ARC's 1st Law: As a "progressive" online discussion grows longer, the probability of a nefarious reference to Karl Rove approaches one

Monday, July 04, 2005

The Hermit Nation in the LA Times

The LA Times has a disturbing and lengthy piece about the North Korean town of Chongjin. This is a must read and is the first of a two part piece.




His day begins at 4:30 a.m. The 64-year-old retired math teacher doesn't own a clock or even a watch, but the internal alarm that has kept him alive while so many of his fellow North Koreans have starved to death tells him he had better get out to pick grass if his family is to survive.

Soon the streets of his city, Chongjin, will be swarming with others doing the same. Some cook the grass to eat. The teacher feeds it to the rabbits his family sells at the market.

At 10 a.m., he eats a modest meal of corn porridge. A late breakfast is best as it allows him and his wife to skip lunch. Then he goes with a hand cart to collect firewood. He has to walk two hours from Chongjin, mostly uphill, to find a patch that has not been stripped bare of vegetation.

"There is no time for rest. If you stand still, you will not survive," said the teacher, a lean, soft-spoken man with salt-and-pepper hair who could be described as elegant if not for his threadbare trousers and his fingernails, as gnarled as oyster shells from chronic malnutrition.

Later, if it is one of the rare evenings when there is electricity, he might indulge in reading Tolstoy. More often than not, he collapses for a few hours of sleep before the routine is replayed for yet another day.

Such is the quest for survival in North Korea, an impoverished country that is the most closed in the world.
[...]

It discusses average life in North Korea for a school teacher, children, parents, workers, doctors.... just disturbing what this extreme ideology has wrought on the people of North Korea. It's a shame that some think that the plight of North Korea is the fault of the US.

Physician Kim Ji Eun worked for nearly a decade at Chongjin's Provincial Hospital No. 2. It is the teaching hospital for the city's main medical school and is located in Pohang, the district of the party elite.

In the 1960s, much of its equipment and some staff came from Eastern Europe. Older Chongjin residents still proudly refer to it as the Czech hospital. But Kim, 40, cringes with embarrassment as she recalls its privations.

Her patients were expected to bring their own food and blankets. There often were no bandages, so they would cut strips of their own bedding. To hold their intravenous fluid, patients usually brought empty bottles of Chongjin's most popular beer, Nakwon (Paradise).

"If they would bring in one beer bottle, they'd get one IV. If they'd bring two bottles, they would get two," Kim said.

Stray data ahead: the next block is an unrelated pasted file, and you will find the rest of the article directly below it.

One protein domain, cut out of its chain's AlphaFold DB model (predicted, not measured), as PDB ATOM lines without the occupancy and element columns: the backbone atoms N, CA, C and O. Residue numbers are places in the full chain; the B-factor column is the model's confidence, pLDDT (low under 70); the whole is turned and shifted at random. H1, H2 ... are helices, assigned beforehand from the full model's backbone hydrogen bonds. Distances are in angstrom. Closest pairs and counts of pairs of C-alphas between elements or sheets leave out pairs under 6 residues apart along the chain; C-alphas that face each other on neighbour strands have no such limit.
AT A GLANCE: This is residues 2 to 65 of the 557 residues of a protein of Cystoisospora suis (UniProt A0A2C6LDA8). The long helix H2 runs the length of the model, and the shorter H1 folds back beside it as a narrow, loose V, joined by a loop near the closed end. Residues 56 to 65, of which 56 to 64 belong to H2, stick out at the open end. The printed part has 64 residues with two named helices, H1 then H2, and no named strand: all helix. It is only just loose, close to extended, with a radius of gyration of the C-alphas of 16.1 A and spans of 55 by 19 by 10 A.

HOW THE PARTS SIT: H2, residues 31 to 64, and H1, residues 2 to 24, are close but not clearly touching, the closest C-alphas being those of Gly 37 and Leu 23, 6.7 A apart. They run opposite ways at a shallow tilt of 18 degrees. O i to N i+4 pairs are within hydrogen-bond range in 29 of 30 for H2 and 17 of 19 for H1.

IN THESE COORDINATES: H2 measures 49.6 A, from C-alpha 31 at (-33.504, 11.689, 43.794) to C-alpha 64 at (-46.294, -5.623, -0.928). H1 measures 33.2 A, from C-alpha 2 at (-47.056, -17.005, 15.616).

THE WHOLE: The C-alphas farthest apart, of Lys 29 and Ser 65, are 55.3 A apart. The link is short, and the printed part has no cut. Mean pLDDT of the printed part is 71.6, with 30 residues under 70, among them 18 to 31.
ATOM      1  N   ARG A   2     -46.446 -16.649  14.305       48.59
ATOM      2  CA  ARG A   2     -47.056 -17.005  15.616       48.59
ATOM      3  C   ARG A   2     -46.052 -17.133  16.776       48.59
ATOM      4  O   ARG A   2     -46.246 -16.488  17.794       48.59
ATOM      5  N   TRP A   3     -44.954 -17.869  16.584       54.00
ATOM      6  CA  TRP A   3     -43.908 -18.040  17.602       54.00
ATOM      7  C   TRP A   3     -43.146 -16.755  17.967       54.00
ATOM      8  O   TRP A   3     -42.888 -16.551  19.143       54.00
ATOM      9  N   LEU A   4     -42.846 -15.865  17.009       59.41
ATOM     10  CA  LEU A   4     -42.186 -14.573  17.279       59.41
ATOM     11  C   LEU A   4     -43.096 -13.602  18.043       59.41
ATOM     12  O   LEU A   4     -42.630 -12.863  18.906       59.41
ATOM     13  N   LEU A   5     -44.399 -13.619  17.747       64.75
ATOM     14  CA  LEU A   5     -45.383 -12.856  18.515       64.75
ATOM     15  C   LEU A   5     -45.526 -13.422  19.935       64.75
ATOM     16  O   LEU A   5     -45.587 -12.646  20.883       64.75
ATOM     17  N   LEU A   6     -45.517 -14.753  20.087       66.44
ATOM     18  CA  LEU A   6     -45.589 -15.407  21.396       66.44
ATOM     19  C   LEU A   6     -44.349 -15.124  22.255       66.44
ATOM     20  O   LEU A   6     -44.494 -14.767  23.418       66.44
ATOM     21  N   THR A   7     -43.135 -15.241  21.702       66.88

It wasn't always that way. Until the 1990s, North Korea provided free healthcare to its citizens and its pharmaceutical factories produced medicines. But when the economy collapsed and the factories closed, drugs became scarce. Doctors could prescribe medicine, but the prescriptions could be filled only if the patient had the money and the luck to find the pills at a private market.

Traditional remedies began to play a bigger role. Twice a year, in spring and autumn, the physicians at Kim's hospital would be required to travel into the mountains for up to five weeks to hunt for medicinal plants. They would collect peony root to treat nervous disorders, and wild yam, dandelion and atractylodes for digestive disorders.

Each doctor had a quota, and the herbs were weighed and inspected for cleanliness by the hospital's chief pharmacologist.

But herbs could not take the place of powerful anesthetics. Doctors would use acupuncture for simple surgeries such as appendectomies.

"When it works, it works very well," Kim said. As for when it doesn't, she said, "North Koreans are tough and used to bearing pain. They're not like South Koreans who scream and shout about the slightest thing."

Kim had wanted to be a teacher or journalist. But North Koreans aren't allowed to chose their own professions, and because of her good grades in science, she was assigned to medical school. She graduated in 1988.

Early in her career, Kim recalled, she saw a 27-year-old patient recently released from a prison where he had been sent for "economic crimes." That meant he had engaged in private business. He was malnourished and badly bruised from a beating.

The hospital director forbade Kim to give him medicine. "He's a convict," the director told her. "Let's save it for someone else." Kim protested.

The clashes with her boss prompted Kim to switch to pediatrics. But she found that even more frustrating.

"I saw a lot of 2-year-olds to 4-year-olds dying of malnutrition. Often it was not the starvation itself. They would get a minor cold that would kill them," said Kim. "They would look at you with these big eyes. Even the children always knew they were dying."

The Times also has video here and here, as well as pictures from North Korea - extremely rare.

Your Co-Conspirator,
ARC: St Wendeler